Don't take this opportunity to be super mom

I mentioned before be realistic not idealistic. Sure we image this amazing at home structure and all this creative play time we will create and the luxury of getting work done in our homes without having to change out of our pjs. But the reality of something we always dreamed and longed for while sitting in the office is a bit different than how we've always imagined it would be in reality. If all you accomplish is half a days worth of work, call it a win. It's better than nothing and you'll try to do better tomorrow. After all, you only just started your work from home lifestyle. Give yourself and your family time to get into the swing of things, get used to their "new normal". Each day you will perfect this new lifestyle more and more, at the same time some days will be a total disaster. That's just how it goes. Try not to beat yourself up, or let your vision of how you want work from home life to look take over your reality. Keep things simple, realistic and for lack of a better word easy. I have found in the last 5 years working from home, the less I expect of myself each day the more I actually get done and the better I feel. I set a small work "must-do" list and anything extra I get done just makes me feel more accomplished. You will find once you and the whole family get into the swing of things the more "extra" work days you will have.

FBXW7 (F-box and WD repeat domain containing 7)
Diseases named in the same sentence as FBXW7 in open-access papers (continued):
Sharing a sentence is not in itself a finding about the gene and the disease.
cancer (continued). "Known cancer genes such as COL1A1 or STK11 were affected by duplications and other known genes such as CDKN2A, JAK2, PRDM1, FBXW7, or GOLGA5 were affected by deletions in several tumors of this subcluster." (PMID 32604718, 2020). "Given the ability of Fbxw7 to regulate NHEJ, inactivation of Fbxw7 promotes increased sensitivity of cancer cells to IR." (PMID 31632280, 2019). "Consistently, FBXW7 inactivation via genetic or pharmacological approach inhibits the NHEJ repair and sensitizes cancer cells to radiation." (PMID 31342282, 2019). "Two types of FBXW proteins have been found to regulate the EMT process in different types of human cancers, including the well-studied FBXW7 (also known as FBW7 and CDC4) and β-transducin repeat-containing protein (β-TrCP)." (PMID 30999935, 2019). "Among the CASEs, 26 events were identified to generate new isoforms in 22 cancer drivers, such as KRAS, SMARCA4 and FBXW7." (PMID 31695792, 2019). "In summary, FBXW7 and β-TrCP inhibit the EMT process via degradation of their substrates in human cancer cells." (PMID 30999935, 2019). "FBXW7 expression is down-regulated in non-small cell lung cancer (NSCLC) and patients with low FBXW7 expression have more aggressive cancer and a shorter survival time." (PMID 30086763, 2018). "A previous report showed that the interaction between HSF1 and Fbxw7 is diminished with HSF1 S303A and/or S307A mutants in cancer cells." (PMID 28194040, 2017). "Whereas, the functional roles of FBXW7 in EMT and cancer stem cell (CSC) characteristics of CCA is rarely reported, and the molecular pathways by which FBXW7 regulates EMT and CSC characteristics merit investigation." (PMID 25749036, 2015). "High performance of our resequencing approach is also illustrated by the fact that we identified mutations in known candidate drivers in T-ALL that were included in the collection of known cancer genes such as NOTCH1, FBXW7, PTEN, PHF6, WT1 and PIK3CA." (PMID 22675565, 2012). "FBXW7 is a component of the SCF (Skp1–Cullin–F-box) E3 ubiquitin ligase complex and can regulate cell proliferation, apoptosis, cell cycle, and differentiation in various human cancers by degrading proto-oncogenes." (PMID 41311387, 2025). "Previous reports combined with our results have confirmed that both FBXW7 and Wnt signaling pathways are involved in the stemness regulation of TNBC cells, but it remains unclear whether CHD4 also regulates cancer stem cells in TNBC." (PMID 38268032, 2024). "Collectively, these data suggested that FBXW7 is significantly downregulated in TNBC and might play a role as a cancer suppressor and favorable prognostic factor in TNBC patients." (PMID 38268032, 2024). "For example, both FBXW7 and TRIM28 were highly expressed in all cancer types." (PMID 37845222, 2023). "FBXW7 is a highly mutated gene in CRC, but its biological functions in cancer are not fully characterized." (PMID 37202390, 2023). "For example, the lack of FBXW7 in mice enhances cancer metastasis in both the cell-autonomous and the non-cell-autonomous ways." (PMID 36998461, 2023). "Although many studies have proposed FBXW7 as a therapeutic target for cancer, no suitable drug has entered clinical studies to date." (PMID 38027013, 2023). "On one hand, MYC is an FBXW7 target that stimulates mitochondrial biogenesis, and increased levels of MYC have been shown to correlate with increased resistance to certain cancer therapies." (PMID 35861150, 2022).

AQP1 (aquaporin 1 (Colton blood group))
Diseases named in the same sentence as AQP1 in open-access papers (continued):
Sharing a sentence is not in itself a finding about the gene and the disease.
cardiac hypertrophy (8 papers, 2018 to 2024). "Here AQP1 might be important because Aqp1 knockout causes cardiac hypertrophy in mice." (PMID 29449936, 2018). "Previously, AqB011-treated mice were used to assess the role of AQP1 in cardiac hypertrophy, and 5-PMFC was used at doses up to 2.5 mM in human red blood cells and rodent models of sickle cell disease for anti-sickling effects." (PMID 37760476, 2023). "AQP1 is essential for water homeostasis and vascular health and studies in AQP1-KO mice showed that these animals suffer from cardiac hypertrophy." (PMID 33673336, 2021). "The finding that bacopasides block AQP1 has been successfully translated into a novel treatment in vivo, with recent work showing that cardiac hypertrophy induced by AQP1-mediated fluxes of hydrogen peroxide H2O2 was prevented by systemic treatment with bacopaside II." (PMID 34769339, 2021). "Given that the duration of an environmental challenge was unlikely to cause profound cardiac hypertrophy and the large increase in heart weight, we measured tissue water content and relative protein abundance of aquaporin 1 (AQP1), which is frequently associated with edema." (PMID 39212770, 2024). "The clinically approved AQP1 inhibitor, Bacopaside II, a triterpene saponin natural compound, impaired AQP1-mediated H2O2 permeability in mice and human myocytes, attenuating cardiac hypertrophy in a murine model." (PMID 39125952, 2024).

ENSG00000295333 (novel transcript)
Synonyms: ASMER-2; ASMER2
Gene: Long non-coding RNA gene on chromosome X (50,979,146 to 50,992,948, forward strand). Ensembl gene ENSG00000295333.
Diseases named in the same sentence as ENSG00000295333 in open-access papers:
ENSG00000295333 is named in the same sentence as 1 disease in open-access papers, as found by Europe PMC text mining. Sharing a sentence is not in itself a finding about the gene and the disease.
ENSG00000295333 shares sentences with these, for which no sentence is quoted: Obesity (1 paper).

How do you manage through the day? Do you have any tips to add? Questions or comments? I'd love to hear it all! Leave a comment and let me know what your think or help me out and give me your best advice!

Stay healthy everyone!

 

AHP-3AHP-3